Both of these breeds are active and require a great deal of physical activity to keep them happy. They also benefit from some mental stimulation. Neither dog is the kind that can miss a walk. In fact, both breeds can be difficult to tire out. They will enjoy very long walks.

The German Shorthaired Pointer is considered to be one of the most active dog breeds. Both dogs need the opportunity for free running in an open area to really let off steam and get rid of their excess energy.

Both breeds are indeed perfect for outdoor adventures such as hiking or canine sports. The German Shorthaired Pointer will also enjoy all sorts of water activities as well as hunting.

Both the Weimaraner and the German Shorthaired Pointer are intelligent dog breeds. They learn new tricks easily even ones you wish they hadn’t. Fortunately, they enjoy pleasing their owners and will respond well to praise in training.

Nelly weimaraner puppy
Weimaraner puppy

Both these breeds will enjoy the challenge of agility training which will stimulate them mentally and give them the exercise they need.

Despite their intelligence, they do also both have an independent streak which can interfere with their training and cause them to get distracted.

German Shorthaired Pointers make great hunting dogs. However, some of them are extremely driven by scent and will lose concentration if they catch the smell of something more interesting. Great for hunting but not so good for training and recall. If trained they make wonderful tracking dogs.

The Weimaraner is an excitable dog when young and it can take some time to get them to focus on their training. In fact, they sometimes try to predict what you want them to do rather than waiting for your command which can prove to be very frustrating!

Both breeds require a calm place for training where they can focus on your instructions and become confident with your commands. They will reward you for your patience.

Both these breeds come with a warning if they are to be around small animals including smaller dogs. They both have a very strong prey drive and will have strong chasing instincts. There is always the danger that they will be unable to control their aggressive urges and this can have a tragic ending for other pets. Whilst both dog breeds can get along with similar size dogs as a companion it is wise not to have smaller animals or cats or dogs in the household. They may see them as prey and be unable to fight their instincts.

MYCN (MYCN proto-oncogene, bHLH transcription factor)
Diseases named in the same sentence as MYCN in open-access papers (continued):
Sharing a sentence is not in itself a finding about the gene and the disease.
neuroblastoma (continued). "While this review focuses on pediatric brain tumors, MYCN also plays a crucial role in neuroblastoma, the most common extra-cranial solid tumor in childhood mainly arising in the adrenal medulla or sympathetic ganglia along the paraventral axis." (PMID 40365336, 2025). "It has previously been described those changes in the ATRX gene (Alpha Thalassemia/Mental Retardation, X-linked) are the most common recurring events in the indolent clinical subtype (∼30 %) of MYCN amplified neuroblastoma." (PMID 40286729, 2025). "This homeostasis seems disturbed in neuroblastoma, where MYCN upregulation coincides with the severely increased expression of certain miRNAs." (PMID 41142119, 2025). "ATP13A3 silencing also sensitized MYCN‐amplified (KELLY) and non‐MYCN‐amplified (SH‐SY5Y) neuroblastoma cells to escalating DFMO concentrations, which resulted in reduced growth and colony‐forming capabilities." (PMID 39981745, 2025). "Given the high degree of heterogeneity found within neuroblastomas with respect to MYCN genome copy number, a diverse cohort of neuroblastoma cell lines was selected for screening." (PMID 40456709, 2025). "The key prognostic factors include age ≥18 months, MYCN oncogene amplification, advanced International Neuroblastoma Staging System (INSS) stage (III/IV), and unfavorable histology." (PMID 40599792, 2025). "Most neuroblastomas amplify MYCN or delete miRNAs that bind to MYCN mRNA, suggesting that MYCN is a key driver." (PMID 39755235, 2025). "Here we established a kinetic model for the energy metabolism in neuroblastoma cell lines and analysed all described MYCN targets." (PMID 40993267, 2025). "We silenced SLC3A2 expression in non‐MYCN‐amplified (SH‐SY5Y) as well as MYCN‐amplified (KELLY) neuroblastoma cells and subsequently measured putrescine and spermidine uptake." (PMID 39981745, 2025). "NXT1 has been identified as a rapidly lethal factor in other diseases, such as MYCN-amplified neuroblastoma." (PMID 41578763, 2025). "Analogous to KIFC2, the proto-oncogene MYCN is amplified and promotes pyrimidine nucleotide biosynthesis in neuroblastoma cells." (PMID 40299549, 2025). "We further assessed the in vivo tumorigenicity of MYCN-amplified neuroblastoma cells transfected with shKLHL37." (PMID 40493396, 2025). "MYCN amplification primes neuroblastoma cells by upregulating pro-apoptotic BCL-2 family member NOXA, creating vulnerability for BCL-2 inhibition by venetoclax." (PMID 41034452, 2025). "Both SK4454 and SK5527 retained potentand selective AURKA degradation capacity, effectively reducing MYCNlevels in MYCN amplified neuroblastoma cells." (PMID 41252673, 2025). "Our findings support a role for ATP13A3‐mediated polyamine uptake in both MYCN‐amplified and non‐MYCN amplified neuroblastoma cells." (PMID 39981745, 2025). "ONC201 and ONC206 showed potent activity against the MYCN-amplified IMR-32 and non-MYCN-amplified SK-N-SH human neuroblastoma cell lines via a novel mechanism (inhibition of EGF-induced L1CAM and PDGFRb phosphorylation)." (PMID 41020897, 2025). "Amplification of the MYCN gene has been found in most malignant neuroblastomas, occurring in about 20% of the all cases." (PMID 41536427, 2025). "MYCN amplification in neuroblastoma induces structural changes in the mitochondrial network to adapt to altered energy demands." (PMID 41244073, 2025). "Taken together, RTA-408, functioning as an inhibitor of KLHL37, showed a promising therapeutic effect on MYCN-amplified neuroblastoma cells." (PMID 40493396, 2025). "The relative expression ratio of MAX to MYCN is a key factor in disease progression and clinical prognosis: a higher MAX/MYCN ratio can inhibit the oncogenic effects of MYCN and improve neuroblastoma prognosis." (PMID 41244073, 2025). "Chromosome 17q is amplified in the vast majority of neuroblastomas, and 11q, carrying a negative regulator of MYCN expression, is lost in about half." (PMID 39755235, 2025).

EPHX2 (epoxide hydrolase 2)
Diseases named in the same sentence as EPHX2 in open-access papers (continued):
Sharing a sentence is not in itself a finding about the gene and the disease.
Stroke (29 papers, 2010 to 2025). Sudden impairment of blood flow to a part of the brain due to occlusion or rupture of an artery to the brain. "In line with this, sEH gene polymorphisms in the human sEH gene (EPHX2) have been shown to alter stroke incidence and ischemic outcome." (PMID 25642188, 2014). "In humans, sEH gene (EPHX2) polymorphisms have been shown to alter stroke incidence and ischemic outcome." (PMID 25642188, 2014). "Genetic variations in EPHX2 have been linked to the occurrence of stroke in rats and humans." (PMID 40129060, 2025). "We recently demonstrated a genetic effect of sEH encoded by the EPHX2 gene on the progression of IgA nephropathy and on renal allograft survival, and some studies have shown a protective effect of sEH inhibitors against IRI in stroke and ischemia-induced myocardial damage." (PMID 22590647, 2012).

Certainly, both breeds should be supervised with small animals and children.

Lifespan & Health Issues of Weimaraner and GSP

Both breeds have a similar life expectancy. The Weimaraner will usually live for about 10-13 years while the German Shorthaired Pointer has a lifespan of about 10-12 years. The oldest Weimaraner lived to be 18 years and 10 months old. The oldest GSP was 17 years old.

Both breeds have some potential health issues in common. They are both known to develop hip and elbow dysplasia and can be prone to bloat. They can both develop epilepsy and eye disorders such as entropion or ectropion.

GSPs are prone to Von Willebrand’s disease and hypothyroidism.

You can read more about common health problems in Weimaraner in my article.

german shorthaired pointer puppy
German Shorthaired Pointer puppy

Average Puppy Price of Weimaraner and GSP

The average price of Weimaraner puppies has increased dramatically. The average price used to be between $700 and $1500 but recently in 2021, there have been puppies for sale costing $2600.

On average German Shorthaired Pointer puppies will cost between $500 and $1000. More recently the upper price has risen to $1500.

The difference in price will reflect the quality and experience of the breeder, the parent’s heritage, and the legitimacy of the American Kennel Club registration. It is also possible to buy an older puppy that has been bred and trained with a particular purpose for certain activities such as hunting by expert breeders. These puppies will come at a premium cost.

There are specialist rescue centers for both breeds and rescuing an older dog means you can see what traits and personality they have. You may also avoid the very boisterous puppy stage.

Advantages & Disadvantages of both breeds



  • Large powerful athletic outdoor Dog
  • Silky carefree coat
  • Distinctive ‘blue’ coat
  • Loyal
  • Intelligent
  • Good guard dog
  • Loves children


  • Requires lots of exercise
  • Feels the cold
  • Boisterous and unruly when young
  • Can be destructive if left alone
  • Strong-willed
  • Potentially aggressive to smaller animals
  • Can be over-excitable.
  • Prone to bloat

German Shorthaired Pointer


  • Large active outdoor dog
  • Different varieties of coat
  • Waterproof coat
  • Minimal grooming
  • Loyal
  • Intelligent
  • Good sense of smell
  • Good hunting companion


  • Requires lots of exercise.
  • Restless, requires lots of stimulation which can lead to destructive behavior.
  • Potentially aggressive to smaller animals
  • Very independent and can be hard to train.
  • Prone to bloat

Further Reading

If you’d like to read more about other breeds and how they compare to the Weimaraner, check out my Breed Comparison category!

Weimaraner vs German SHorthaired Pointer infographic
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Dana - site owner


I’ve always loved dogs, ever since I was a child. Unfortunately, I wasn’t allowed to have one. My sister got a Weimaraner girl, Nelly, and I puppy-sit her often. That’s why I decided to start this blog and share what I’ve learned, about Nelly and the Weimaraner breed in general. Learn more about Dana.